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The Cardinals aren't a competitive team, and it's clear the front office doesn't care

It's starting to look like the only way the front office will get the message is if Busch Stadium starts looking like this for every game.
It's starting to look like the only way the front office will get the message is if Busch Stadium starts looking like this for every game. AP

The St. Louis Cardinals weekend series against the Chicago Cubs was one of the most demoralizing three-game sets I can recall in recent seasons.

And not just because of the scoreboard, although that was pretty bad.

While the Wee Bears have a talented team, I'm not sure that they're an invulnerable juggernaut. The Redbirds just made them look that way by playing like a junior high school team that hasn't practiced in about a month. The Cardinals made fielding errors at the worst possible times, they ran bases like they had a little to much to drink and it seems like every game they play anymore is a chance for the opposing hurler to bag his first career no-hitter. After they compiled a 4-5 record in their previous three series against the bottom dwellers of the National League, I don't think a lot of people were optimistic the Birds were going to fare better against the teams at the top of the standings.

As expected, a Chicago team that got shut out in two of three games in their previous series with the Milwaukee Brewers found all the runs it was missing from those contests.

It is fairly obvious that this wasn't just a bad weekend. St. Louis just doesn't have a team that's capable of contending for a playoff spot the way it's currently configured. All the Cubs had to do was wait around for the Cardinals players to make an error — forced or unforced — and then flood gates were opened. Let's not make excuses. It's obvious that Yadier Molina isn't playing at 100 percent after coming back from a horrific groin injury. And it hurts to be with the teams starting shortstop, Paul DeJong, for a long period of time. But you have to find a way to win with the guys who are available. Even with a healthy Molina and DeJong, I don't think it would overcome the fact that two starters, Dexter Fowler and Kolton Wong, are hitting well below .200 and have basically lost their regular jobs despite their long-term contracts.

Tyler O'Neill, whom the Cardinals acquired in the deal that sent Marco Gonzales to the Seattle Mariners, greets fans while signing autographs during spring training.

I don't think it would overcome the fact that the Birds have a miserable bullpen outside of Bud Norris, Jordan Hicks and a couple of other guys who run hot and cold. I don't think it would overcome the fact that Matt Carpenter isn't the same offensive player he's been in past years and his defense is brutal. At first base, Jose Martinez hits for higher average and has collected some home runs. But it's hard for him to overcome his brutal work with the glove.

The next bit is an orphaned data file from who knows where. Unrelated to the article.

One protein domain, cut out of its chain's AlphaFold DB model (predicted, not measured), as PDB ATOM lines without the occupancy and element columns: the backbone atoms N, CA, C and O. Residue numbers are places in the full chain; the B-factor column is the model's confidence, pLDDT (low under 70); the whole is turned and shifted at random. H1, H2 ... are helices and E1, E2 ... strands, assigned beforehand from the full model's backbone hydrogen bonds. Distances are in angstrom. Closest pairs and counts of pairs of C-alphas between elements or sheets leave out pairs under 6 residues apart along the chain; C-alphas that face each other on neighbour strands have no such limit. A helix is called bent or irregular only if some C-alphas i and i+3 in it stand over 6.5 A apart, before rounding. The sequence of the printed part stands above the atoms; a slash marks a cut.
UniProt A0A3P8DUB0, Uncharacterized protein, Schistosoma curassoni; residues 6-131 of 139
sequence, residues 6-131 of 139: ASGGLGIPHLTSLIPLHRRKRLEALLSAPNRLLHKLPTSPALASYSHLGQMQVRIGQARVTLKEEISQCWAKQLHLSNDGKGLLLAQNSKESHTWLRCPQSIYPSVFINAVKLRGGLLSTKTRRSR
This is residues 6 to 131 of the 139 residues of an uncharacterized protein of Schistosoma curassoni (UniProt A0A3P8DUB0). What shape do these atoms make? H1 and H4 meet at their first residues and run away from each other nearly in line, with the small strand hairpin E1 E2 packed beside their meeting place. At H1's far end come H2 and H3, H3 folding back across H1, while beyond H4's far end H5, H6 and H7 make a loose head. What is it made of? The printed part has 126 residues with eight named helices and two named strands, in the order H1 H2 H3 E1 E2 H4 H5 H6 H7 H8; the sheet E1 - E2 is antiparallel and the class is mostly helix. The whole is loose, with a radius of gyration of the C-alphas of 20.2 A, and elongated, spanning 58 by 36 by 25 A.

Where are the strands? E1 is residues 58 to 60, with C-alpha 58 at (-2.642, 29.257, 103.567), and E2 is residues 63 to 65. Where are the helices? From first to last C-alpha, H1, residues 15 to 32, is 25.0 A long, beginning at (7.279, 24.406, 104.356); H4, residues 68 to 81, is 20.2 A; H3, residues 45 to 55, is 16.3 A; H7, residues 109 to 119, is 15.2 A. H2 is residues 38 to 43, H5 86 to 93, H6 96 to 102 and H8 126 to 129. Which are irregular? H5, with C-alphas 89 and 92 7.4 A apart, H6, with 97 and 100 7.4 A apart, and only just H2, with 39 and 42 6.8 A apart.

In a series that was completely non-competitive, the Cardinals also allowed Carlos Martinez to pitch with what was obviously not his best stuff. Since he came back from the disabled list, Martinez has had terrible command of his pitches, walking a half a dozen opposing hitters in an outing. St. Louis needs to either get Martinez right — or shut him down for safety's sake. We don't need another Alex Reyes situation on our hands.

It's not just me who's down on this club. I have never seen so many Cardinals fans bail on their tickets as I did this weekend. At least a third of the people in the seats were wearing blue Saturday night. Maybe the Cubs can get away with that in Milwaukee. But, whether they're in first place or out of the playoff picture, the Birds are usually in the top handful of teams as far as attendance goes. Why? Because they sell so many season tickets. When you see the other team's colors in large numbers at Busch Stadium, it's a bad sign. It means that the people who invest most heavily in the team have become emotionally unattached to the franchise.

I'd like to think that it would serve as a wake-up call for the front office to see that the fans are so turned off by this product. Hit 'em where it hurts — right in the bank account, right? But I guess it doesn't make any difference to them who goes to the games as long as the tickets were sold and the person who shows up buys lots of concessions. Cardinals season ticket holders were probably glad they were able to make a little bit of money on the secondary market, so everybody's happy, right? They shouldn't be. Things aren't going to get better as long as the team keeps making money.

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